Sending a DataSet Using Web Services

for RuBoard

Sending a DataSet Using Web Services

To create a Web service, create a file in your Web project entitled suppliers.asmx. The .asmx extension tells the .NET Framework that this file should be treated as a Web service. Copy and paste the code from Listing 24.1 (or Listing 24.2 if you prefer C#) into the file and save. That's it! You've created your first Web service, which you can view in a browser by navigating directly to the suppliers.asmx URL.

Let's take a moment to the look at the Web service itself. Notice that the very first line of the file is a WebService directive. Up to this point, you have only seen a Page directive in that location. Notice also that the class of the Web service is provided in the WebService directive.

Next, several necessary namespaces are imported, just the same as in any Web form in this book. Then the Suppliers class is defined. The class inherits from the WebService class. The only difference is the WebMethod attribute specified before the publicly defined method. This specifies that the method is accessible as a Web method. The method is then defined. A DataSet is created and loaded with data from the Suppliers table in the Northwind database.

Listing 24.1 A Web Service That Returns All Suppliers in the Northwind Database in Visual Basic .NET
 <%@ WebService Language="VB" Class="Suppliers" %> Imports System.Web.Services Imports System.Data Imports System.Data.SqlClient Public Class Suppliers        Inherits WebService      <WebMethod ()> _      public function GetAllSuppliers() as DataSet            Dim conn as New SqlConnection("Initial Catalog=Northwind;" + _                                        "Server=(local);UID=sa;PWD=;")            Dim cmd as New SqlCommand("SELECT * FROM Suppliers", conn)            Dim adapter as SqlDataAdapter = New SqlDataAdapter(cmd)            Dim dsSuppliers as New DataSet()            conn.Open()            adapter.Fill(dsSuppliers, "Suppliers")            conn.Close()            Return dsSuppliers      End function End Class 
Listing 24.2 A Web Service That Returns All Suppliers in the Northwind Database in C#
 <%@ WebService Language="C#" Class="Suppliers" %> using System.Web.Services; using System.Data; using System.Data.SqlClient; public class Suppliers: WebService {      [ WebMethod() ]      public DataSet GetAllSuppliers()      {          SqlConnection conn = new SqlConnection("Initial Catalog=Northwind;" +                                      "Server=(local);UID=sa;PWD=;");          SqlCommand cmd = new SqlCommand("SELECT * FROM Suppliers", conn);          SqlDataAdapter adapter = new SqlDataAdapter(cmd);          DataSet dsSuppliers = new DataSet();          conn.Open();          adapter.Fill(dsSuppliers, "Suppliers");          conn.Close();          return dsSuppliers;      } }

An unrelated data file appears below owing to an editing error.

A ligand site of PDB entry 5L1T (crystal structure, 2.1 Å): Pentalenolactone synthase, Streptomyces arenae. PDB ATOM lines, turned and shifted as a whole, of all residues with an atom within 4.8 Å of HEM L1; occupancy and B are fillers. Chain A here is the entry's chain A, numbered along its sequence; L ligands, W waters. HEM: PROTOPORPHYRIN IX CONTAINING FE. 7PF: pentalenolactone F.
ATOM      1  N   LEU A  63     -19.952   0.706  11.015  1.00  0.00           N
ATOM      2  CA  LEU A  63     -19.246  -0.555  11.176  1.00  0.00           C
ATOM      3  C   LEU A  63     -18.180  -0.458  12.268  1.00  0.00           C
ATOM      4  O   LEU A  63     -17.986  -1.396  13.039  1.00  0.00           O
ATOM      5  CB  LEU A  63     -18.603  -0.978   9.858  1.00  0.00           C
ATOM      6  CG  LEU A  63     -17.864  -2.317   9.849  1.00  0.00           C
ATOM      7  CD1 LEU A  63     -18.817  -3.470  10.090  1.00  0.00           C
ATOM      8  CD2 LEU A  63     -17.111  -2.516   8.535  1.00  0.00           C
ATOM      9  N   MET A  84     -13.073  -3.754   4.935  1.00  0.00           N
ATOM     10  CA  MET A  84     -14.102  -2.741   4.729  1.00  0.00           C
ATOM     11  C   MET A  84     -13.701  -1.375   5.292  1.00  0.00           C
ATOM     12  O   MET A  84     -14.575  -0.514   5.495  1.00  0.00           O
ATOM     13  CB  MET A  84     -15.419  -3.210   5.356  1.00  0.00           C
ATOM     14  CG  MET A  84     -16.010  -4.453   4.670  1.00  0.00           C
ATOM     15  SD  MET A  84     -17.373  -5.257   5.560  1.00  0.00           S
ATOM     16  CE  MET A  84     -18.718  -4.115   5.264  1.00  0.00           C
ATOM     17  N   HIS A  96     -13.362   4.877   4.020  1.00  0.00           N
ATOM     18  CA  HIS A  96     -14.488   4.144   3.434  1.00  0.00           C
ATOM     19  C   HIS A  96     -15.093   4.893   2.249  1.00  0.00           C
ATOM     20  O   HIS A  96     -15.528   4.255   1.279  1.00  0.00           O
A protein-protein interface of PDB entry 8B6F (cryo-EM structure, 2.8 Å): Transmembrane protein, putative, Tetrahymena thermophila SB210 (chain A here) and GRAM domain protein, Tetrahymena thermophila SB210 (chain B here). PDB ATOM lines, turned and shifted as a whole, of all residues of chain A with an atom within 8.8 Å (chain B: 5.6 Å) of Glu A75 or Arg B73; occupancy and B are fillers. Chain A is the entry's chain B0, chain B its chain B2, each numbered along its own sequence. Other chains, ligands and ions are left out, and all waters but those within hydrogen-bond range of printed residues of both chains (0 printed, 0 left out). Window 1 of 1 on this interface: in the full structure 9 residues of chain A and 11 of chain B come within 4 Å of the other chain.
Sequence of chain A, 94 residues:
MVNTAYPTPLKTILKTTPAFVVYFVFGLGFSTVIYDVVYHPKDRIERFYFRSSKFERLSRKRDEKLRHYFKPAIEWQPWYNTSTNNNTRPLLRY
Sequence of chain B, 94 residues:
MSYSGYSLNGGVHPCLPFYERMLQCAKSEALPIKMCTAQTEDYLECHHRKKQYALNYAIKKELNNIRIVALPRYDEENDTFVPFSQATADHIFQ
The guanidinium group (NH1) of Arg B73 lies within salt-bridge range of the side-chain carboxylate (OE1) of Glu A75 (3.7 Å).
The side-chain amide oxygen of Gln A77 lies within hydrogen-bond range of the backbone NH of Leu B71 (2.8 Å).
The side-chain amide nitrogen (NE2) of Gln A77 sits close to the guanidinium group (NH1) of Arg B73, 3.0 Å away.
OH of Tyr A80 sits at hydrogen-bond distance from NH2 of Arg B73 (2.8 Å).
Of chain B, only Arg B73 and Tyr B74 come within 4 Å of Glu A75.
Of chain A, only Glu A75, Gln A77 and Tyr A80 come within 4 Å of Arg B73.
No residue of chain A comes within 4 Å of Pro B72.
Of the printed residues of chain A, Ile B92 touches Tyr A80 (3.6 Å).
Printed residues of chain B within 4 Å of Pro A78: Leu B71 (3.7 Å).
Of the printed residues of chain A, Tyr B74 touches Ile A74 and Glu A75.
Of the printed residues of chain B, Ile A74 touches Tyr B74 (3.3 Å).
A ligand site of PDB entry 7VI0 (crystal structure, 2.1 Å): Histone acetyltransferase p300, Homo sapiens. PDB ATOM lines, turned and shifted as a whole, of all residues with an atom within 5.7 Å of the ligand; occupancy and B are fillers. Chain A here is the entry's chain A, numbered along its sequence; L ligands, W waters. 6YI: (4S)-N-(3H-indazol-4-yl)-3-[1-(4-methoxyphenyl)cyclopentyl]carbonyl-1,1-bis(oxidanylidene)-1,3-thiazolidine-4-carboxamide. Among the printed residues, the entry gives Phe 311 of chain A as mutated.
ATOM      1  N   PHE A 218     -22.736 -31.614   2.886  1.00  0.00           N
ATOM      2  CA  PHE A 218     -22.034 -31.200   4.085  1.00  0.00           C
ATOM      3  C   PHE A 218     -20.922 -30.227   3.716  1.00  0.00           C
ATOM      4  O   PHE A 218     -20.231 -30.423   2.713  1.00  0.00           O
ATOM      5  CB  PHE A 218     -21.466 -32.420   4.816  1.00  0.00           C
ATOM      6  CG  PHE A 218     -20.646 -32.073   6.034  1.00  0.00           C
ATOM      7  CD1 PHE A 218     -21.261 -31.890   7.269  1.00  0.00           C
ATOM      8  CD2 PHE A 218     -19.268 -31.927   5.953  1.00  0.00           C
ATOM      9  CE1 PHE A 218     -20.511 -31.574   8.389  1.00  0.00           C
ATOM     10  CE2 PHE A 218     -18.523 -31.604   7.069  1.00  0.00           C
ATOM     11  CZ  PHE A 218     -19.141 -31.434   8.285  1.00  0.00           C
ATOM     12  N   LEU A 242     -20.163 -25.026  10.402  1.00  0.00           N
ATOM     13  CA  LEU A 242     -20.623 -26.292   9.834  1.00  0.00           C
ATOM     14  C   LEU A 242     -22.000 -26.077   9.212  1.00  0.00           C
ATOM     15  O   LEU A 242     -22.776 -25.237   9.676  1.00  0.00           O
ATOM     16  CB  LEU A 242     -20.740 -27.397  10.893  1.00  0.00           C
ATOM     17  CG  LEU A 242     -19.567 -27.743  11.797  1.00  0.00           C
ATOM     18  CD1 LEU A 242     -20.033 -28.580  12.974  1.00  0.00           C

The GetAllSuppliers() method in Listings 24.1 and 24.2 is the same data access code that you've seen many times throughout this book. A DataSet of all the suppliers in the Northwind database is generated. The DataSet is then returned as the output of the function. Web services transport data using XML. Because DataSet s are represented internally as XML, you do not need to do anything else! The DataSet will automatically transmit.

When you navigate to the suppliers.asmx URL, you will see a screen like the one in Figure 24.1. It contains some information about Web services in general and shows you all the public methods supported by the current Web service. Note that in this case, the only public method is GetAllSuppliers() .

Figure 24.1. An automatically generated information screen for your Web service.


By clicking on the GetAllSuppliers() method, you will navigate to a screen like the one in Figure 24.2. This screen gives more detailed information about the GetAllSuppliers() method, including a sample SOAP request and response. These define exactly what type of data the Web service expects to receive and send in a call to this method.

Figure 24.2. Automatically generated information for calling your Web service.


If you click on the Invoke button to test the Web service, you will navigate to a screen like the one in Figure 24.3. This is the actual information returned by the Web service. If you look closely at the data, you'll see that it is the XML representation of a dataset. Because Web services transmit data packaged in XML, it's pretty handy that datasets are XML entities!

Figure 24.3. Invoking the GetAllSuppliers() Web service.


Now that you've created the Web service and ensured that it works by performing the tests, it's time to create a Web form that will use the DataSet returned from a remote machine to bind to a DataGrid .

What Is SOAP?


SOAP (Simple Object Access Protocol) is currently a hot topic in the development world, and for good reason. After all, it's the underlying protocol to Web services, which according to Microsoft is much of the drive behind its .NET strategy.

Generally speaking, SOAP is a protocol designed to facilitate the transfer of data, wrapped in XML over HTTP. SOAP defines the format of the Web service request, as seen at the bottom of Figure 24.1. In addition, SOAP defines the organization and format of the data returned, as you can see by invoking a Web service as in Figure 24.3.

Though it's always a good idea to understand how things work "under the hood," you don't need to understand SOAP to use Web services. The Microsoft .NET Framework handles all the details for you. Because SOAP is an XML-based (and thus human-readable ) protocol, you can examine the SOAP request and response in detail to find out what went wrong.

for RuBoard

Sams Teach Yourself ADO. NET in 24 Hours
Sams Teach Yourself ADO.NET in 24 Hours
ISBN: 0672323834
EAN: 2147483647
Year: 2002
Pages: 237 © 2008-2017.
If you may any questions please contact us: